An academic at Newcastle University has teamed up with the campaign group Fresh to raise awareness of the health impacts of breathing in other people’s smoke.

The Second-Hand Smoke Is Poison campaign aims to highlight how tobacco smoke can hang around in a home for up to five hours and sneak from room to room, exposing both adults and children to a hazardous cocktail of chemicals.

Dr Malcom Brodlie, who is a clinical senior lecturer at Newcastle University and a consultant at the Great North Children’s Hospital, said, “Breathing in second-hand smoke is harmful to people of all age groups, but children are especially vulnerable as their lungs are still developing and they breathe faster than adults, so inhale more of the harmful poisons.”

“There is no safe level of exposure.”

“We see the effects of this on hospital wards too often. Babies and children who breathe in smoke are more likely to have problems with asthma attacks and chest infections and need more hospital care and doctors’ appointments.”

“Most parents take this seriously when they realise that their smoking may be making their child unwell and want to do something positive about it.” 

Children can experience a number of health problems due to passive smoking, such as asthma attacks, respiratory and ear infections, meningitis and even sudden infant death syndrome. 

Adults who frequently breathe in second-hand smoke are more likely to suffer from strokes, heart disease and lung cancer.

People often do not realise they are breathing in second-hand smoke as 85% of smoke is invisible and has no smell.

Many of the steps smokers take to try to limit the impact of their smoke on others – such as smoking by an open window or back door or going into another room – are largely ineffective. 

A 2010 report by the Royal College of Physicians estimated that second-hand smoke resulted in 22,000 new cases of wheeze and asthma in UK children each year.

The report found passive smoking also led to more than 20,000 annual cases of lower respiratory tract infection, 120,000 cases of middle ear disease and 200 cases of meningitis in British children, as well as 40 sudden infant deaths.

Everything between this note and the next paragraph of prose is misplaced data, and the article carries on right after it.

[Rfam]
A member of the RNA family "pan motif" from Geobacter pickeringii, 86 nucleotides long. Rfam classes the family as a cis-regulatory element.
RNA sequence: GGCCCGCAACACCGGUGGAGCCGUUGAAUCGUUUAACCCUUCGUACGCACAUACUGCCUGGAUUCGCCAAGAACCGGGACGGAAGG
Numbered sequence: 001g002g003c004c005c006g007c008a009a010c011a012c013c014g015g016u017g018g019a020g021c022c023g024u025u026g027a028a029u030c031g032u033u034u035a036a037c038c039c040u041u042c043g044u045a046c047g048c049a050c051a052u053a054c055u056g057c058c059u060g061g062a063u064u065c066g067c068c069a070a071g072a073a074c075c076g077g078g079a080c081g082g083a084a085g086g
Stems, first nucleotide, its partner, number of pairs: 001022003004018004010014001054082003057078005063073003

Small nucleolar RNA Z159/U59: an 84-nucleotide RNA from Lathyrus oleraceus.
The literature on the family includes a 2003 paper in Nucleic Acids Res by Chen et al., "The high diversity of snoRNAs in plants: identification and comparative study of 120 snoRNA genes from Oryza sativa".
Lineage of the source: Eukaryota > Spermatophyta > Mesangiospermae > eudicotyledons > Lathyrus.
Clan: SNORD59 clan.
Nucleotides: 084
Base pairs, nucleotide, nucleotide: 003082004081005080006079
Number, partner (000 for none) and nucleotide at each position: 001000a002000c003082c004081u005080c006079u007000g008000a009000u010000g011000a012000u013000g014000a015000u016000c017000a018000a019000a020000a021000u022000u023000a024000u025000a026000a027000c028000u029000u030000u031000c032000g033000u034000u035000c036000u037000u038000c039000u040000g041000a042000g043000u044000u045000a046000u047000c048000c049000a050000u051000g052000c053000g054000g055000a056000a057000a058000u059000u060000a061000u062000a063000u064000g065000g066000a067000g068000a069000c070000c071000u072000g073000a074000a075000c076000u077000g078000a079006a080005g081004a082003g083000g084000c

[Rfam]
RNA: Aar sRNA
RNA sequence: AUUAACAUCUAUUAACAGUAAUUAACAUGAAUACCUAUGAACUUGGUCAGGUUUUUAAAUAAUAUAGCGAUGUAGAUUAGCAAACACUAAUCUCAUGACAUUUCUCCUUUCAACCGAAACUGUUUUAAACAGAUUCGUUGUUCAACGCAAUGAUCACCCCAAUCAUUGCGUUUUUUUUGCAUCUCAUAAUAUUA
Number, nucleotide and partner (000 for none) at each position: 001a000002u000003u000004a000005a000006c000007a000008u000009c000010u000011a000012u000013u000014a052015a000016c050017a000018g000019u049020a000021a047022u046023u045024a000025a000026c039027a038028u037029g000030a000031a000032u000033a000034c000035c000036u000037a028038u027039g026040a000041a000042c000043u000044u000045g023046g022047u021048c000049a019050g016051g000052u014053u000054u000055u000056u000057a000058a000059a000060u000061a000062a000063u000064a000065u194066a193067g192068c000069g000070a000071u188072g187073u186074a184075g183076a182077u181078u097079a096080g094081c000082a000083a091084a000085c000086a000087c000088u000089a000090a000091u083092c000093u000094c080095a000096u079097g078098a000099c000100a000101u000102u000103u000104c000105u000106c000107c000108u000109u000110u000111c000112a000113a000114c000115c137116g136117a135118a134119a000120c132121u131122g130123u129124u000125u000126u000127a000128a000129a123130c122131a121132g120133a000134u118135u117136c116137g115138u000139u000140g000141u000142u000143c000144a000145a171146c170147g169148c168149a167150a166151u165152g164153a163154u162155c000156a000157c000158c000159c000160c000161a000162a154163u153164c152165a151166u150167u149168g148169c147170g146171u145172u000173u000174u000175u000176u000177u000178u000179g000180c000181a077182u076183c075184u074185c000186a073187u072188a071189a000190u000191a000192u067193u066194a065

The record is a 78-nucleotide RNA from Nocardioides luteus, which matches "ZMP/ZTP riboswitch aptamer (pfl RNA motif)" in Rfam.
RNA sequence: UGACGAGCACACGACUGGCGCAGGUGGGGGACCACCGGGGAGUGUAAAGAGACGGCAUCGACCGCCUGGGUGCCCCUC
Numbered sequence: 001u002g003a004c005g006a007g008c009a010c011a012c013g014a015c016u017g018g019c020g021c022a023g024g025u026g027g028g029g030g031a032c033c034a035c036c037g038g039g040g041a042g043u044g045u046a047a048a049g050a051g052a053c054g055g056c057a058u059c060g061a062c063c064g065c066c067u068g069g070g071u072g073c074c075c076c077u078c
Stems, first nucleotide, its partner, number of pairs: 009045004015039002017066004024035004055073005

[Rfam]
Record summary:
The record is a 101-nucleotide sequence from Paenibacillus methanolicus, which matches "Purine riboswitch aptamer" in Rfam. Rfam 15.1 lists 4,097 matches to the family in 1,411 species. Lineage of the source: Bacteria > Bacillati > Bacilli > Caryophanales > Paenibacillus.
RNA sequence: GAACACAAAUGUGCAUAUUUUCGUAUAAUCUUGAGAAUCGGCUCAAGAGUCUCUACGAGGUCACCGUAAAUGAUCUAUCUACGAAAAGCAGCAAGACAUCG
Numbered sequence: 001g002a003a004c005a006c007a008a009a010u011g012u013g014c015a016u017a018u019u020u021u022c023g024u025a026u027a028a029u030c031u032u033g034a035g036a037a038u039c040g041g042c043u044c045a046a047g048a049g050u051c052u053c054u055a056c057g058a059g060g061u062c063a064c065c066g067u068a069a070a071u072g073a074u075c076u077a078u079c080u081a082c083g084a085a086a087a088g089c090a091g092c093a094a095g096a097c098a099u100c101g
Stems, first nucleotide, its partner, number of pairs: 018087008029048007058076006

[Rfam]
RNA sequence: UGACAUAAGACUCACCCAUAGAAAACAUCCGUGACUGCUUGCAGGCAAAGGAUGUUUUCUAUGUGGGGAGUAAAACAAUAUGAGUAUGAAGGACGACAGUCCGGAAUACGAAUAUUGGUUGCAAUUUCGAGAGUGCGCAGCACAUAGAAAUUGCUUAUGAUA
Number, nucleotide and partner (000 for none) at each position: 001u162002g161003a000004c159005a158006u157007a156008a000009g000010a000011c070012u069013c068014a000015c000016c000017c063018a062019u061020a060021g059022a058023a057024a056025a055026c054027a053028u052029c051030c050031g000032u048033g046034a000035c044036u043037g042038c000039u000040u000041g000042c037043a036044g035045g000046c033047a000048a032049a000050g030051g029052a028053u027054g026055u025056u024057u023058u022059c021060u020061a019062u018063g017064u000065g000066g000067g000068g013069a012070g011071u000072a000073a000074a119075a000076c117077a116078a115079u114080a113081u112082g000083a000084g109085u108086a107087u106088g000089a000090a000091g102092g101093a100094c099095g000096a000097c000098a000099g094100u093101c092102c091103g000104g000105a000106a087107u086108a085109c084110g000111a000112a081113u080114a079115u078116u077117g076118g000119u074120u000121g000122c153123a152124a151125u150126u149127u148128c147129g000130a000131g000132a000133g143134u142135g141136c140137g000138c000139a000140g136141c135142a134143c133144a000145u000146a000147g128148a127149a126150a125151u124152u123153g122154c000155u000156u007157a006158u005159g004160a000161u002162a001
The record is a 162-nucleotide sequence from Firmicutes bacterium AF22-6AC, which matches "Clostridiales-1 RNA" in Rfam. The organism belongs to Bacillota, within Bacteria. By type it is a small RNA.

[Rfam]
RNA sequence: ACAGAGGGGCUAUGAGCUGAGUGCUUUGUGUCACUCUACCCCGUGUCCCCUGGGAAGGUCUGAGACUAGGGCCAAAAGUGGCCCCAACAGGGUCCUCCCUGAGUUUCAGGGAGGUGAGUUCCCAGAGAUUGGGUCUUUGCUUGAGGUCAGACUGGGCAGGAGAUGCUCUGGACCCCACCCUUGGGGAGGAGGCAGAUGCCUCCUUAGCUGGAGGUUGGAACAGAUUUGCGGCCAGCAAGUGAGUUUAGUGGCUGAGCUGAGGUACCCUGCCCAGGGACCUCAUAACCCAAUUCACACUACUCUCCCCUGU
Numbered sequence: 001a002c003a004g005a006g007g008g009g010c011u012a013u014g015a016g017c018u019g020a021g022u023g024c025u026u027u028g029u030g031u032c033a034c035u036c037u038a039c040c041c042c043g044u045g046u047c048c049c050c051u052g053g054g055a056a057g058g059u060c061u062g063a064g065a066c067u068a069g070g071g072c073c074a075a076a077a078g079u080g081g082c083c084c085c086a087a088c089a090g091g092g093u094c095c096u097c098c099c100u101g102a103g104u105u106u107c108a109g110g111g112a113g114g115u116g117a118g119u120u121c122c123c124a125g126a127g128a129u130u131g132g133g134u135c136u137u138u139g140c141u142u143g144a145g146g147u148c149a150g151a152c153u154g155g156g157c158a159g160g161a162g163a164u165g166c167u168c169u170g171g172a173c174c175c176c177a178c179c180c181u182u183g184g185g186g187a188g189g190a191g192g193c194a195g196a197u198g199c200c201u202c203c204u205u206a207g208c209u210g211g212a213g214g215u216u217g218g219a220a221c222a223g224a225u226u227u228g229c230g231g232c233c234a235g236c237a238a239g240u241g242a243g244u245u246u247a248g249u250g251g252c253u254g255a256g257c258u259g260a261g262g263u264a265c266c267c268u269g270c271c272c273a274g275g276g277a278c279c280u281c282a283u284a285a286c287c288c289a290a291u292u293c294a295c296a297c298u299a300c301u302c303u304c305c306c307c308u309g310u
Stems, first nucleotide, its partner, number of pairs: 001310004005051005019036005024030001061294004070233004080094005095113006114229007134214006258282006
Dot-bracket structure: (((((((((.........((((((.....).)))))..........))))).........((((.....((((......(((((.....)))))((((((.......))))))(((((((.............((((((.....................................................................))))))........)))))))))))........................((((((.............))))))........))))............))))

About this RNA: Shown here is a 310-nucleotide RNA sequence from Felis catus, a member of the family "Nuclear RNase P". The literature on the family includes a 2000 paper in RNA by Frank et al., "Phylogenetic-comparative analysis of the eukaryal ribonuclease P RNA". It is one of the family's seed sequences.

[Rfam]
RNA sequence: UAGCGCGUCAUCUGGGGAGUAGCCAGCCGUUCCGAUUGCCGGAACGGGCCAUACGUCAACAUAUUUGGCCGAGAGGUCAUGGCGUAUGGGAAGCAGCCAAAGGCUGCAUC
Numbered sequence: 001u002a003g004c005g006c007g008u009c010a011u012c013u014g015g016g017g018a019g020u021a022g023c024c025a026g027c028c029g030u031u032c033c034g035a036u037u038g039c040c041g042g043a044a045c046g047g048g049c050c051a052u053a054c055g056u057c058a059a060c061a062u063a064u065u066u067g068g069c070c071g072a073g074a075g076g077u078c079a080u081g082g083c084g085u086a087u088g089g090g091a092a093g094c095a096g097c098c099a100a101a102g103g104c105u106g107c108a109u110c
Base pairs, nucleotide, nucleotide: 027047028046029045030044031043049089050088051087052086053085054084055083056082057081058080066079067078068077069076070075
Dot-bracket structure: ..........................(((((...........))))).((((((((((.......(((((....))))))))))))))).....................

At least one in ten north-east children are thought to be exposed to dangerous levels of tobacco smoke in their homes.

The director of Fresh, Alisa Rutter, said, “When someone lights a cigarette, they are setting fire to a cocktail of chemicals and industrial pollutants.” 

“Every parent wants to protect their children. However, many smokers think they are already doing enough by smoking at a window or opening a back door, without realising how poisonous second-hand smoke spreads around the house and lingers.”

“Smokers we have talked to felt this was important information to know, even if the facts are shocking.”

“If they aren’t thinking about quitting then taking it right outside is the best way to ensure they don’t put their family’s health at risk.”

In addition to gaining the support of Dr Brodlie, Fresh are working with the British Lung Foundation on their Second-Hand Smoke is Poison campaign.

The chief executive of the British Lung Foundation, Dr Penny Woods, said, “Second-hand smoke is poison, with potential to cause severe damage to children’s health in enclosed spaces.”

“Increasing awareness of these dangers through vital educational campaigns, like this one, is the key to helping people protect their families’ health.”

(Featured image courtesy of Bobby, from Flickr Creative Commons)

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